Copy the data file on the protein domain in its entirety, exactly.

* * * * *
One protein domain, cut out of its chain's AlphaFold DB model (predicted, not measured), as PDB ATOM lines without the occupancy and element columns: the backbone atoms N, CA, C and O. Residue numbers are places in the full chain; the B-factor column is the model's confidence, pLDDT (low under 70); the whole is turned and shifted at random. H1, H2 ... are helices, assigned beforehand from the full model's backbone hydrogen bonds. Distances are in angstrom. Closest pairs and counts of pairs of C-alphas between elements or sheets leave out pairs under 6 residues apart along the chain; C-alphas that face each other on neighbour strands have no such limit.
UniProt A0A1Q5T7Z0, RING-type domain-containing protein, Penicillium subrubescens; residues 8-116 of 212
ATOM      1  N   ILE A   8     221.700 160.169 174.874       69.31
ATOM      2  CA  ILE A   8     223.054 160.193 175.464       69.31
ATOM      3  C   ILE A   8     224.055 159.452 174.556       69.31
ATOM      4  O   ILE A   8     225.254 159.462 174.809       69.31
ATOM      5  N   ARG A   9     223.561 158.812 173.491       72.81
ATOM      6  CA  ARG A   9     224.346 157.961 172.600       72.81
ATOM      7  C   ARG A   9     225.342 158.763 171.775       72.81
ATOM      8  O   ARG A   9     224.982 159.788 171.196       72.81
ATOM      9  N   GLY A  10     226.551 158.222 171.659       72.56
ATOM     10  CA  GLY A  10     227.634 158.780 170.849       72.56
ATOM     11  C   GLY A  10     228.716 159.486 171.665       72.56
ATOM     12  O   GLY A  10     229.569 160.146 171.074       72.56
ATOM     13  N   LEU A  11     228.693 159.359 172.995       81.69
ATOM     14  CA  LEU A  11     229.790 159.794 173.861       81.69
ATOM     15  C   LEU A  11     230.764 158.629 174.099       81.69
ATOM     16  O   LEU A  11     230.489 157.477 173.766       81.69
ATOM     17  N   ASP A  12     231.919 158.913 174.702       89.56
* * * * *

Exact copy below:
One protein domain, cut out of its chain's AlphaFold DB model (predicted, not measured), as PDB ATOM lines without the occupancy and element columns: the backbone atoms N, CA, C and O. Residue numbers are places in the full chain; the B-factor column is the model's confidence, pLDDT (low under 70); the whole is turned and shifted at random. H1, H2 ... are helices, assigned beforehand from the full model's backbone hydrogen bonds. Distances are in angstrom. Closest pairs and counts of pairs of C-alphas between elements or sheets leave out pairs under 6 residues apart along the chain; C-alphas that face each other on neighbour strands have no such limit.
UniProt A0A1Q5T7Z0, RING-type domain-containing protein, Penicillium subrubescens; residues 8-116 of 212
ATOM      1  N   ILE A   8     221.700 160.169 174.874       69.31
ATOM      2  CA  ILE A   8     223.054 160.193 175.464       69.31
ATOM      3  C   ILE A   8     224.055 159.452 174.556       69.31
ATOM      4  O   ILE A   8     225.254 159.462 174.809       69.31
ATOM      5  N   ARG A   9     223.561 158.812 173.491       72.81
ATOM      6  CA  ARG A   9     224.346 157.961 172.600       72.81
ATOM      7  C   ARG A   9     225.342 158.763 171.775       72.81
ATOM      8  O   ARG A   9     224.982 159.788 171.196       72.81
ATOM      9  N   GLY A  10     226.551 158.222 171.659       72.56
ATOM     10  CA  GLY A  10     227.634 158.780 170.849       72.56
ATOM     11  C   GLY A  10     228.716 159.486 171.665       72.56
ATOM     12  O   GLY A  10     229.569 160.146 171.074       72.56
ATOM     13  N   LEU A  11     228.693 159.359 172.995       81.69
ATOM     14  CA  LEU A  11     229.790 159.794 173.861       81.69
ATOM     15  C   LEU A  11     230.764 158.629 174.099       81.69
ATOM     16  O   LEU A  11     230.489 157.477 173.766       81.69
ATOM     17  N   ASP A  12     231.919 158.913 174.702       89.56